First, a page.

Secretary of State James A. Baker III said today Iraqi President Saddam Hussein's call for the release of all foreign hostages did not lessen U.S. determination that Baghdad pull occupation troops out of Kuwait.
Appearing for a second day of congressional testimony, Baker pressed ahead with his efforts to win congressional support for using force against Iraqi forces if Iraq does not leave Kuwait soon.
Baker said Saddam's announcement that he wanted to send all foreigners home was a "welcome and significant development" although he added that the United States had received no official confirmation from Baghdad.
"I think that this is a sign that our strategy of diplomatic and military pressure is working. It seems to me no coincidence that this announcement comes just one week after the international community has authorized the use of force," Baker told the House Foreign Relations Committee.
But Baker said releasing the hostages was not enough.
"It does not lessen, nor should it lessen, our determination that Iraq's aggression against Kuwait must be reversed by full implementation of all of the Security Council resolutions," Baker said.
Baker said anew that Bush hopes for a peaceful solution and has not decided whether to use force immediately should Saddam ignore a United Nations resolution demanding that Iraq withdraw from Kuwait by Jan. 15.
But he gave yet another pessimistic account on the impact sanctions have had against Iraq over the past four months and said waiting too long was not in the United States interest.
"At some point delay carries a very high price for all of us," said Baker, including higher casualties among the U.S.-led forces in the event of war should Iraq be given much more time to fortify its positions in Kuwait.
"He has to be stopped, peacefully if possible, but if necessary by force," Baker said. "A willingness to use force against Iraq remains essential."
Baker followed Defense Secretary Dick Cheney and Gen. Colin Powell, chairman of the Joint Chiefs of Staff, in a week-long administration effort to silence congressional critics of Bush's gulf policy.
"Let the United States speak with one voice," Baker said during one of several animated exchanges with lawmakers.
Baker won support from one liberal Democrat on the panel, Rep. Stephen Solarz of New York, who said "the sanctions offer us little hope" of convincing Saddam to withdraw his army from Kuwait.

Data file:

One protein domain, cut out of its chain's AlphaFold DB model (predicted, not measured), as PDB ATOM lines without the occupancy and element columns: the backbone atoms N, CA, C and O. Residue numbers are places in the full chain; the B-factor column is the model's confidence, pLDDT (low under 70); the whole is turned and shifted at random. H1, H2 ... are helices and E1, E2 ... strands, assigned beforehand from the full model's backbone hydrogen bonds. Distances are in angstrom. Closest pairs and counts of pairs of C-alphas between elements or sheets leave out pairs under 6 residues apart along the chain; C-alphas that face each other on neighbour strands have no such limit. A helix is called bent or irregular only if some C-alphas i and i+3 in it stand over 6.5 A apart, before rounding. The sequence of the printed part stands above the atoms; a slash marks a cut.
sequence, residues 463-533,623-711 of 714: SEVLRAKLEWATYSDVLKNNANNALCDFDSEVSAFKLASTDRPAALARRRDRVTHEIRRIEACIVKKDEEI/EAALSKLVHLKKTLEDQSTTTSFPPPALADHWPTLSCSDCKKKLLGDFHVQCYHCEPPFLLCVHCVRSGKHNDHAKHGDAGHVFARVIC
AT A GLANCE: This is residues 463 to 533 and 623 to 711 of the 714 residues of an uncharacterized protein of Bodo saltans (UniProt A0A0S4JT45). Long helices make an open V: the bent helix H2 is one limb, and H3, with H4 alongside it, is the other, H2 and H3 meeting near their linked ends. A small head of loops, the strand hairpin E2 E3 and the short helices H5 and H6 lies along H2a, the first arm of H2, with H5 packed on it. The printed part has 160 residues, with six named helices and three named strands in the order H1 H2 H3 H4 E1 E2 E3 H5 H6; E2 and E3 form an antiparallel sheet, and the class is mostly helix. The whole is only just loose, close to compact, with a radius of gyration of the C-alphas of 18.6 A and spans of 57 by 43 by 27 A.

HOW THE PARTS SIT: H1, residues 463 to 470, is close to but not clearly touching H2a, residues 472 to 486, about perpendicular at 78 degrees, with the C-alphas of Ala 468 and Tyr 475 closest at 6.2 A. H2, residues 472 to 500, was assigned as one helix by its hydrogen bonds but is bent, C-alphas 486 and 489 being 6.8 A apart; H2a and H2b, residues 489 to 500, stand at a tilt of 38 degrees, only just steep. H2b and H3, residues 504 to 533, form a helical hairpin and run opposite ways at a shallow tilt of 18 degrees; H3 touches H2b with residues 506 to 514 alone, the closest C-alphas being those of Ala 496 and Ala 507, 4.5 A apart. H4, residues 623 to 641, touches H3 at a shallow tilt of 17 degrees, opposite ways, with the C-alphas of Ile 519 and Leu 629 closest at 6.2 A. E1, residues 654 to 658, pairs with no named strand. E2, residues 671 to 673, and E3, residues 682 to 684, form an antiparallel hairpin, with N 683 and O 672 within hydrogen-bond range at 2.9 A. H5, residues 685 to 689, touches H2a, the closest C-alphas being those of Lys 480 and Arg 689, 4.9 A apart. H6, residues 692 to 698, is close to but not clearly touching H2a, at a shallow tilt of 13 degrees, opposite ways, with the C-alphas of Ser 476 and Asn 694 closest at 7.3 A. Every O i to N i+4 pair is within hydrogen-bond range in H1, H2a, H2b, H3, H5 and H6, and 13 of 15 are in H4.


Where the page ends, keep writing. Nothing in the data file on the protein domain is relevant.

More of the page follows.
Solarz said it must be made clear that "unless he withdraws a war will be inevitable and unless he withdraws he and his military machine will be destroyed."
Iraq on Wednesday accepted Bush's offer to send Baker to Baghdad for a face-to-face meeting with Saddam. But Baker today said the administration would not bend to Iraqi demands that the talks include discussion of the Arab-Israeli conflict and other Mideast crises.
"I will not be negotiating the Palestinian question or the civil war in Lebanon," Baker said.
Sadiq al-Mashat, the Iraqi ambassador, told reporters Wednesday that the Palestinians' dispute with Israel is the "backbone" of Iraqi policy.
"It has to be addressed some way or another," he said. "Let us negotiate and arrive at a peaceful settlement which would be in the interest of everybody in the region."
Baker is to go to Baghdad after Tariq Aziz, the Iraqi foreign minister, comes to Washington for talks with Bush.
Baker's testimony today mirrored the account he delivered across the Capitol a day earlier to the Senate Foreign Relations Committee.
If Baker made any converts among skeptical Democrats on the Senate panel, they were not evident.
Committee Chairman Claiborne Pell, D-R.I., said sanctions have not been given adequate time to work. His mail is running "eight or nine to one to slow down" the rush toward military action, Pell said. "There is little evidence of . . . impatience or of a popular clamoring for war."
And Sen. Paul Sarbanes, D-Md., said: "This is a time for the qualities of the long-distance runner: perseverance, stamina, determination. Lashing out may be less courageous than to stick to the course, particularly when you're talking about a significant loss of life."